The first time a girl ever made a pass at me, or at the very least the first time I was aware of it, I just sat there in silence smiling awkwardly. I had absolutely no idea how to appropriately respond.
This is just one of many situations in life when I have found myself at a loss for words. In the midst of the COVID-19 lockdown, many of my friends have expressed how desperately they miss the social aspects of pub drinking. Whilst I would normally be inclined to agree with them, my last experience in a pub a few months ago left me somewhat disenchanted. It was a situation in which I found myself having to talk to a number of strangers and my ability to effectively communicate failed me. Worse still, I was made to feel very inadequate by others as a result of this. I was lucky enough to be able to rely on a non-autistic friend for support, but I am nevertheless quite happy to stick to home drinking for the foreseeable future.
In any group setting that consists of more than 5 people I am likely to ‘shut down’ to a greater extent. There are a number of reasons as to why this is. Firstly, there is an element of Anxiety. Often at school I was made to feel as if my opinions were unwelcome, based entirely upon the fact that I did not meet the expected standards of normality that had been established by my peers. As a result, I quickly became withdrawn and learned to ‘blend into the background’. It sometimes amazes people that an individual as quiet as myself could have had any kind of success on the stage; but, to quote a wonderful Ricky Gervais send-up sketch: ‘How did I know what to say? Because it was written down for me in a script.‘. Real-life communication, by contrast, is fraught with uncertainty.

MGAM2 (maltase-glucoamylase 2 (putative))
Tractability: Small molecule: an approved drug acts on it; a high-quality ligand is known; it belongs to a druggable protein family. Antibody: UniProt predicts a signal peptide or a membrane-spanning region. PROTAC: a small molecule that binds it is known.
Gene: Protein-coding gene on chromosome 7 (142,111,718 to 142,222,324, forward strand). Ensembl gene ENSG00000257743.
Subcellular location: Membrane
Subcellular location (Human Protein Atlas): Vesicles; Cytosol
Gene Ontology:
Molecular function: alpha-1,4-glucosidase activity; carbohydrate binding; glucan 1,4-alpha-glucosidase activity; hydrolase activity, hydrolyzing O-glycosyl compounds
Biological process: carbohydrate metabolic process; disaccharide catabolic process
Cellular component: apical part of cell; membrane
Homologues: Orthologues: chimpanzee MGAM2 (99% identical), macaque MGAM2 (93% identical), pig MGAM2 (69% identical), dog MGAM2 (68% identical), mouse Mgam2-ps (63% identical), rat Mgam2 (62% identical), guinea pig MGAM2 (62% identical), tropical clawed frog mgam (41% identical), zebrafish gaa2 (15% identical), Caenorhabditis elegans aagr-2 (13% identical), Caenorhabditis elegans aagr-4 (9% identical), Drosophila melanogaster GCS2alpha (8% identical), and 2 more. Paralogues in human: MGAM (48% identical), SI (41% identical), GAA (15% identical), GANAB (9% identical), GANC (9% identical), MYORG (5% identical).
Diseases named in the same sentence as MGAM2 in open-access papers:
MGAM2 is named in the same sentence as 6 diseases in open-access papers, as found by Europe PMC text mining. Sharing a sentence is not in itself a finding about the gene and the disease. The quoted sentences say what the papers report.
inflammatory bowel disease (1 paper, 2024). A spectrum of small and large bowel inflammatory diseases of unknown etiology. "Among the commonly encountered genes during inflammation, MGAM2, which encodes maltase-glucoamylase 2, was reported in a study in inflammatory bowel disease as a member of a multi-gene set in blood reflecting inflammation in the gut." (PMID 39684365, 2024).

As soon as I open my mouth in a group setting I am hit with the overwhelming feeling that I am being judged by many people and that many staring eyes are suddenly upon me. Condensing my thoughts into a stream of information that others can understand often proves to be a challenge. I have a habit of using both too few and too many words. If I am particularly anxious and want all eyes to be diverted from me as soon as possible, I will likely try to be brief in my explanation or utterance; but brevity can, in turn, cause more questions to be asked as my statement is found to be lacking the expected amount of information, therefore being unsatisfying.
Overloading with too much information causes the opposite problem: I am very guilty of this one, usually because it is important for me to express my exact thoughts and feelings on a matter. Autistic people like certainty and clear facts: but this amount of information may be too much for others to process, with much of what was said seeming superfluous.
Whilst my brain is working in fifth gear trying to convey information to others appropriately, I am also expected to make eye contact, which can be incredibly uncomfortable for me, sometimes even with those I trust. Then there is the matter of working out when to speak and when to be quiet. In a script, it is established when one person (or character) starts and stops speaking, and when it is the turn of another to do so. In real life, interruptions occur frequently. Finding the right gap in a conversation in which to start speaking can be difficult. Imagine being me, having finally built up the courage to speak and a plan for what to say and how to say it, only to be interrupted or otherwise cut off just as I start to convey the information. Equally embarrassing is when I start speaking a split second after somebody else got there first, and I now feel shame for having immediately made a mistake.